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Acorn Cardiovascular

Founded Year



Unattributed VC - IV | Alive

Total Raised


Last Raised

$22M | 15 yrs ago

About Acorn Cardiovascular

Acorn Cardiovascular is a medical device company pursuing treatments for patients with heart failure. Acorn

Headquarters Location

601 Campus Drive Suite One

Saint Paul, Minnesota, 55112,

United States


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Acorn Cardiovascular Patents

Acorn Cardiovascular has filed 8 patents.

patents chart

Application Date

Grant Date


Related Topics




Radio telescopes, Medical equipment, Drug delivery devices, Neurological disorders, Interferometric telescopes


Application Date


Grant Date



Related Topics

Radio telescopes, Medical equipment, Drug delivery devices, Neurological disorders, Interferometric telescopes



Latest Acorn Cardiovascular News

Preceptis seeks $2.5 million to develop pediatric medical device

Jan 5, 2012

Share / Jan 5, 2012 at 9:55 AM A Minnesota pediatric medical device company is seeking $2.5 million, according to documents filed with the Securities & Exchange Commission. Preceptis Medical, which is developing a solution that will allow ear, nose and throat specialists to perform ear tube surgeries safely on children right in their offices, has already raised $500,000 by issuing debt and convertible debt. The company’s CEO – Steve Anderson – declined comment. But in an interview last May , Anderson said that at minimum he was looking to raise $5 million and if market appetite was greater he would raise up to $10 million. Advertisement The target market, he said, would consist of the 1.3 million to 1.5 million ear tube surgeries that are performed in the operating room annually on children. “What we are doing is that we are trying to come up with solutions for moving those procedures out of the OR so that the kids do not have to undergo general anesthesia,” Anderson said at the time. “We have come up with a way of safely delivering ear tubes right in the ENT’s office.” At the time, Anderson also said that the device that Preceptis was developing would bring cost savings because it would transfer surgeries out of hospitals into doctor’s offices. By transferring those surgeries out of hospitals and ambulatory surgical centers to the ENT’s office, health insurers can save 70 percent per procedure, Anderson said. Anderson was president of Acorn Cardiovascular , which capitulated after a long battle with the Food and Drug Administration, which repeatedly denied approving the company’s heart device. After raising $100 million in venture capital, Anderson was forced to close Acorn. In late 2010, he sold its intellectual property to an undisclosed company and liquidated its assets before moving on to create Preceptis, which is developing a lower risk device than Acorn.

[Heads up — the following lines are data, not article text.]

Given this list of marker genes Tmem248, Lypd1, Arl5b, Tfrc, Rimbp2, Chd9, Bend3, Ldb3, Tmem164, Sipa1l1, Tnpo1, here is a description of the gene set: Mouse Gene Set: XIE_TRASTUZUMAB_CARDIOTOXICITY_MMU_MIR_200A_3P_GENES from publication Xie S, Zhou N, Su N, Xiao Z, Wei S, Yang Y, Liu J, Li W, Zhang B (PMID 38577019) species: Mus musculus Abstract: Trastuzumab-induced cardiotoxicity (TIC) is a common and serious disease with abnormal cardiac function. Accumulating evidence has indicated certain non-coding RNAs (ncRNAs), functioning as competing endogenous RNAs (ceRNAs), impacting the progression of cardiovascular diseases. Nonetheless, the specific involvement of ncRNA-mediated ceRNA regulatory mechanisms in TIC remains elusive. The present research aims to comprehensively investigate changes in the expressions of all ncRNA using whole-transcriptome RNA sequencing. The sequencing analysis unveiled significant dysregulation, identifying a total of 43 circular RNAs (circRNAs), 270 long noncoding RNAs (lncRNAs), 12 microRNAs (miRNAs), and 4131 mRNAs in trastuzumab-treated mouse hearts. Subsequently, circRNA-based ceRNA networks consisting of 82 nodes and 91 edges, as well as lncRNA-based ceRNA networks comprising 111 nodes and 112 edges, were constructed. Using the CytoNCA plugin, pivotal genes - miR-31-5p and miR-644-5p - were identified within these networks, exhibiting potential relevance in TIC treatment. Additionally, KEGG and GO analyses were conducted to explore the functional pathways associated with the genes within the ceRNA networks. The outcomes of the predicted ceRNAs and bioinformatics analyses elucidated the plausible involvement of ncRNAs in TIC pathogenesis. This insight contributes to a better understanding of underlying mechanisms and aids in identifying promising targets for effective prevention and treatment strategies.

Acorn Cardiovascular Frequently Asked Questions (FAQ)

  • When was Acorn Cardiovascular founded?

    Acorn Cardiovascular was founded in 1996.

  • Where is Acorn Cardiovascular's headquarters?

    Acorn Cardiovascular's headquarters is located at 601 Campus Drive, Saint Paul.

  • What is Acorn Cardiovascular's latest funding round?

    Acorn Cardiovascular's latest funding round is Unattributed VC - IV.

  • How much did Acorn Cardiovascular raise?

    Acorn Cardiovascular raised a total of $92.95M.

  • Who are the investors of Acorn Cardiovascular?

    Investors of Acorn Cardiovascular include New Enterprise Associates, SightLine Partners, CS First Boston, Fidelity Investments, Thoratec and 13 more.

  • Who are Acorn Cardiovascular's competitors?

    Competitors of Acorn Cardiovascular include SynCardia Systems, Corassist Cardiovascular, Sonivate Medical, Penumbra, Carticept Medical and 10 more.

Compare Acorn Cardiovascular to Competitors

Sonivate Medical

Sonivate Medical develops and manufactures technologies to reduce healthcare cost and expand access to diagnostic imaging. The SonicEye is a fingertip-mounted ultrasound probe that enables imaging while leaving both hands free to do work with simultaneous tactile feedback.

Corassist Cardiovascular

CorAssist operates as a clinical-stage medical device company. It develops therapeutic products for treating heart failure with preserved ejection fraction. It was founded in 2003 and is based in Haifa, Israel.


Antivirals is engaged in the discovery of agents that inhibit replication of human pathogenic viruses.


Cardiola have designed a patented device, the m.pulse device designed to treat chronic heart failure (CHF), non-surgically, in a patient's home.

Cleveland Heart

Cleveland Heart has partnered with the Cleveland Clinic to develop the next generation of mechanical cardiac circulatory assist devices with the potential to provide a complete range of treatment options for patients suffering from irreversible end-stage heart failure.


CoRepair, Inc. is developing a radiofrequency (RF) device system for the treatment of congestive heart failure.

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